So, we've had local and European elections recently, and as has become increasingly common with these things (elections that is) that has got me thinking about politics in the UK.

The abysmal turnout in the European elections is indicative of a lack of engagement between politicians and the populace. Occasionally you hear a politician say something along the lines of "we must engage the population more" but rarely do they actually do anything useful about it. The problem, as I see it, is that there is no viable way to express dissent. The electoral system is geared to showing who the people assent to having as a representative. Sure you could abstain, but that is dismissed by the establishment as not caring. You could spoil your ballot, but that appears to be dismissed by the establishment as being too stupid to vote properly. On top of this the system assumes that the winner of the election has the public's approval, so even with the lack of engagement there is no real incentive for the established parties to change the system. Sure UKIP and other fringe parties have eroded some of their power, but not much, and not quickly.

So what can be done? What should be done?

Personally I think we need to add a viable way to show dissent. A "None of the Above" option on the ballot paper. Of course just adding "None of the Above" to the ballot is worthless if it is not given some form of power. It needs to be counted, and it needs to have very real consequences for the candidates who get fewer votes than it. The consequences also need to be sufficient that the big parties can't just buy their way out of it. So financial consequences are out. The only other viable alternative is to bar the candidate from standing at the next election. Or possibly longer. Politicians would then be forced to engage with the people for fear of losing all their power in government.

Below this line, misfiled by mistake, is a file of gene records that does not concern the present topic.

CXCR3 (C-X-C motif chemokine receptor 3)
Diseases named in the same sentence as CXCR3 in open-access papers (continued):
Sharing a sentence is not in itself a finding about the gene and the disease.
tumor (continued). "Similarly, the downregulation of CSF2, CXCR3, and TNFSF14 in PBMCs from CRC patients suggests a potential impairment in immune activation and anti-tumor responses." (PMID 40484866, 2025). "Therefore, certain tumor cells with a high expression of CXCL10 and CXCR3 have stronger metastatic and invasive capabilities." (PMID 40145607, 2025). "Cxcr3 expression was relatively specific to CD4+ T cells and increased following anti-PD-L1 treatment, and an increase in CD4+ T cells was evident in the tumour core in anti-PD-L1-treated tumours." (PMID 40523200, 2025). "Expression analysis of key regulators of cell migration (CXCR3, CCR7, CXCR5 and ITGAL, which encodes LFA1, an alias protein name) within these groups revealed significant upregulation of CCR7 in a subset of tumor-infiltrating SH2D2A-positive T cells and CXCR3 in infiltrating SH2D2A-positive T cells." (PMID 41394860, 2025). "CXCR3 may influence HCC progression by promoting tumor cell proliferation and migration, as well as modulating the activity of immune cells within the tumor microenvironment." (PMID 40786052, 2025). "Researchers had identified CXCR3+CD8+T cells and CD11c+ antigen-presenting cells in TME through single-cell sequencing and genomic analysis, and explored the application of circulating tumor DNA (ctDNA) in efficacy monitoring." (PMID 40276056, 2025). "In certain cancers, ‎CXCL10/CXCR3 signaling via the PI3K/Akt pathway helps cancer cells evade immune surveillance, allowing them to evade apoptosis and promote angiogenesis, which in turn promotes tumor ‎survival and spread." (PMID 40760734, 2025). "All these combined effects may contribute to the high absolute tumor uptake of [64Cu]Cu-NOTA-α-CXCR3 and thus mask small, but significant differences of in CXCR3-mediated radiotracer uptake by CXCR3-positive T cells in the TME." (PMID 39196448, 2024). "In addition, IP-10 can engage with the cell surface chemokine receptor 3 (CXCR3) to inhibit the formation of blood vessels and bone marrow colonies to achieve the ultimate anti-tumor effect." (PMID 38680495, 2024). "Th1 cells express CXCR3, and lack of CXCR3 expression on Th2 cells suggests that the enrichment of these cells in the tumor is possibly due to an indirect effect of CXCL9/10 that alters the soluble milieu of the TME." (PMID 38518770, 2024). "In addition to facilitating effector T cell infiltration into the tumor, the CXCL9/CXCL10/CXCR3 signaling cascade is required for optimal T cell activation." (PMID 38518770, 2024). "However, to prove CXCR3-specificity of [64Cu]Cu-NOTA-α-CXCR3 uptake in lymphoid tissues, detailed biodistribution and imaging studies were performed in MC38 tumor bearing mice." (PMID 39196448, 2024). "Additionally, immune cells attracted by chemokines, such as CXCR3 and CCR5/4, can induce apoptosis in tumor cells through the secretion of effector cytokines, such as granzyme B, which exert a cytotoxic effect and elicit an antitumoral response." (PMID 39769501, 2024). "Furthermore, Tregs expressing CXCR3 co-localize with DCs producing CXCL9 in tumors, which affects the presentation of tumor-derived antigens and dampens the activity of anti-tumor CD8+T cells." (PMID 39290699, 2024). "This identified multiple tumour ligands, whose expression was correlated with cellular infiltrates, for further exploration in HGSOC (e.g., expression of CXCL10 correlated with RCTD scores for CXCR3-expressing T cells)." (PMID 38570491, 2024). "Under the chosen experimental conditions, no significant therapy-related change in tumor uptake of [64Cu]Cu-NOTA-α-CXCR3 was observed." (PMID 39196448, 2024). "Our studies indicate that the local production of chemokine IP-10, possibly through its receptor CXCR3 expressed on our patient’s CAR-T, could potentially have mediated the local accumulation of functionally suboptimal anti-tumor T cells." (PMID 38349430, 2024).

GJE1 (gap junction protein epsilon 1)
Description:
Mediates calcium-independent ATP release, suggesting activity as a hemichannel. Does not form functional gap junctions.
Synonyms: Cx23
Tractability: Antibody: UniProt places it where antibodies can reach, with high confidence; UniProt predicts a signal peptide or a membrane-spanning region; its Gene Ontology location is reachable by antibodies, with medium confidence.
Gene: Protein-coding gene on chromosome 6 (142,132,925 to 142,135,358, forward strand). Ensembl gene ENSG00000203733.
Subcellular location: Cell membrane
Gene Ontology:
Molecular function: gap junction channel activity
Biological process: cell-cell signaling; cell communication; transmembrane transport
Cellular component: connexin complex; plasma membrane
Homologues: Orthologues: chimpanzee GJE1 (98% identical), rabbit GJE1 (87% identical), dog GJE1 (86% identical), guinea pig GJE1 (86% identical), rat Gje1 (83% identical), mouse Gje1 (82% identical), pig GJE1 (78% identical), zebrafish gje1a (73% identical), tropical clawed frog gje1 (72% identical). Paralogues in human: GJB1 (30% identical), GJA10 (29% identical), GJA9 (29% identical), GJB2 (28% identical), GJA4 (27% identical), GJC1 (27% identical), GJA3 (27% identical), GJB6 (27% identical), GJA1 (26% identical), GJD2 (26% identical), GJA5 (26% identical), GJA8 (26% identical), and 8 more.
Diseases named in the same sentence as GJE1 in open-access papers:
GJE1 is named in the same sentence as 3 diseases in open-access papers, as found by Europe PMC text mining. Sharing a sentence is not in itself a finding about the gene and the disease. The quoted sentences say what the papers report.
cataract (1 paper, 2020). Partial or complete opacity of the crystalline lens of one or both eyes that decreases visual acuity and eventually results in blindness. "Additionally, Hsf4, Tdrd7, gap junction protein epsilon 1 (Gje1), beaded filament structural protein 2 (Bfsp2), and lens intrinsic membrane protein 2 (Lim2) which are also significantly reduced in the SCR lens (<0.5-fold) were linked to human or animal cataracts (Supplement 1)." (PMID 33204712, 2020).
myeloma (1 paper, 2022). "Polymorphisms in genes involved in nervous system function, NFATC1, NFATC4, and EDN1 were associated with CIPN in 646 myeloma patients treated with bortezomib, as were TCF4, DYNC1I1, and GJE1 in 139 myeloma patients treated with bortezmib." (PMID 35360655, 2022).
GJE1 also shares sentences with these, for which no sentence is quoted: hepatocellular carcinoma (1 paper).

This does raise an interesting problem however. What happens if "None of the Above" wins? Do we hold a by-election? How would the candidates be chosen? Do we hold a free vote (all registered voters are free to nominate any other registered voters in that ward)? Do we lay down voting rules for the ward for the next term?

Unfortunately these are not easy questions to answer. I would suggest that laying down voting rules such that the particular seat in question votes to oppose any and all changes in the law, but I doubt that would be practical, or free from manipulation.

I don't have all the answers, but then if I did I suspect I'd be much better off, and not ranting about politics on the internet.

posted at 07:22:31 PM on 27 May 2014 by Craig Stewart

Tags:opinion rant politics